Jesse Cummins (left), 21, of Chehalis, Matthew Wallace (center), 20, of Winlock, and Andrew Wallace (right), 27, of Boise, Idaho, at the Atlantic Ocean in Virginia Beach, Va., after riding for 89 consecutive days from Neah Bay, Wash. Their trip had been intended to raise awareness of human trafficking and a documentary of their journey, including interviews with victims and advocates, is expected to be completed this summer.
Three men originating from Lewis County who set out on a cross-country bike ride this summer have returned from a successful trip and are planning to have a video of their experience completed in the coming months.
But their journey was not simply about traveling across the United States. They were hoping to raise awareness of human trafficking, and their encounters with victims, as well as interviews with advocates, are expected to be a significant part of the documentary.
Since leaving from Neah Bay, Wash., on Aug. 22, Andrew Wallace, 27, of Boise, Matthew Wallace, 20, of Winlock, and Jesse Cummins, 21, of Chehalis, biked for 89 consecutive days through 15 states before reaching Virginia Beach, Va., on Nov. 18. Their journeys through mountains, along shorelines, amid traffic and among victims and advocates of human trafficking were thoroughly documented and are in the process of being edited into a film by Boise-based Crash Eleven Productions, with a final cut expected to be released this summer.
“We are all stoked for the film of our journey,” the group said in a release on their Facebook page. “It’s going to be amazing.”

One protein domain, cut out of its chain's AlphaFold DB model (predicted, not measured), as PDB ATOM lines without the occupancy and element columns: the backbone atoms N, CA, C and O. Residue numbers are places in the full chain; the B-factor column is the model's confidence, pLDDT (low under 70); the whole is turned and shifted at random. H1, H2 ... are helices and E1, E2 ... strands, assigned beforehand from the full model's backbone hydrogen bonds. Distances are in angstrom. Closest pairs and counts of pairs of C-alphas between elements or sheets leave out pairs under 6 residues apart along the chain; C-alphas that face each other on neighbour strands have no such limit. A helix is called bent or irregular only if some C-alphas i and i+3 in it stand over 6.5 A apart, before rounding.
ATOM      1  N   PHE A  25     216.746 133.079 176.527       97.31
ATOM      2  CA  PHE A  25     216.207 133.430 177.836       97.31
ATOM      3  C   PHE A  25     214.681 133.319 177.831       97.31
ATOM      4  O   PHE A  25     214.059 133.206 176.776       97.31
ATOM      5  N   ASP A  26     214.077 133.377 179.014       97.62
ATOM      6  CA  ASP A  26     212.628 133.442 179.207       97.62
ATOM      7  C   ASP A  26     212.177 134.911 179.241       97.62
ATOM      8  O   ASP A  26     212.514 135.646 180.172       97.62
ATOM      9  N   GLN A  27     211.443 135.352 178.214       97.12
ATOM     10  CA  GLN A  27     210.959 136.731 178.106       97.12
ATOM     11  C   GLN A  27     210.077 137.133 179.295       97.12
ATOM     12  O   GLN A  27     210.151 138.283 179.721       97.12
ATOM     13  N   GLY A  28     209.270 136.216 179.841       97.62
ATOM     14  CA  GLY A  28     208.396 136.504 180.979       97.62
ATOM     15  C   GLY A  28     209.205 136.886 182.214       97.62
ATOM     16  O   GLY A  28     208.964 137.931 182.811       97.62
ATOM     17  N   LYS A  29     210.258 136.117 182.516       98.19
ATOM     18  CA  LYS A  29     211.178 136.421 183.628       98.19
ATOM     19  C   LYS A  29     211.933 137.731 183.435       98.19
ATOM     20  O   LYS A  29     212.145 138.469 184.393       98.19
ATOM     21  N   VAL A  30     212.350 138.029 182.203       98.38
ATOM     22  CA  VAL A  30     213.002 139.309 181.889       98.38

In the trailer for the video, posted to Facebook Jan. 10, Andrew Wallace says the fight against human trafficking is not possible without sustainable community, meaning the attitudes and vices contributing to human trafficking can be combated by changing the attitudes within our communities.
“The fight is global, the battle is local,” he said. “Every win for love is a blow to slavery, everywhere. If you mow the lawn for the widow next door, you help to end slavery.”
Expected to be featured in the video are stories of their encounters with human trafficking, such as finding a truck weigh station in New Mexico where they were told 86 cases of human trafficking were encountered in 2012, as well as encounters with many student and professional advocates across the country. But also expected are some events more unique to the riders themselves, such as spending Halloween night camped out in a cemetery in West Virginia, and the story of Matthew Wallace being struck by a hit-and-run motorist on the very last day of their journey.
“What sweet relief to realize a scraped elbow and a bent rim will not stop us,” said Andrew Wallace of the incident.
Their efforts at raising awareness have yet to cease, though they have returned from their trek, and updates about ongoing activities can be found at www.winlove.org or www.facebook.com/Winloverevolution.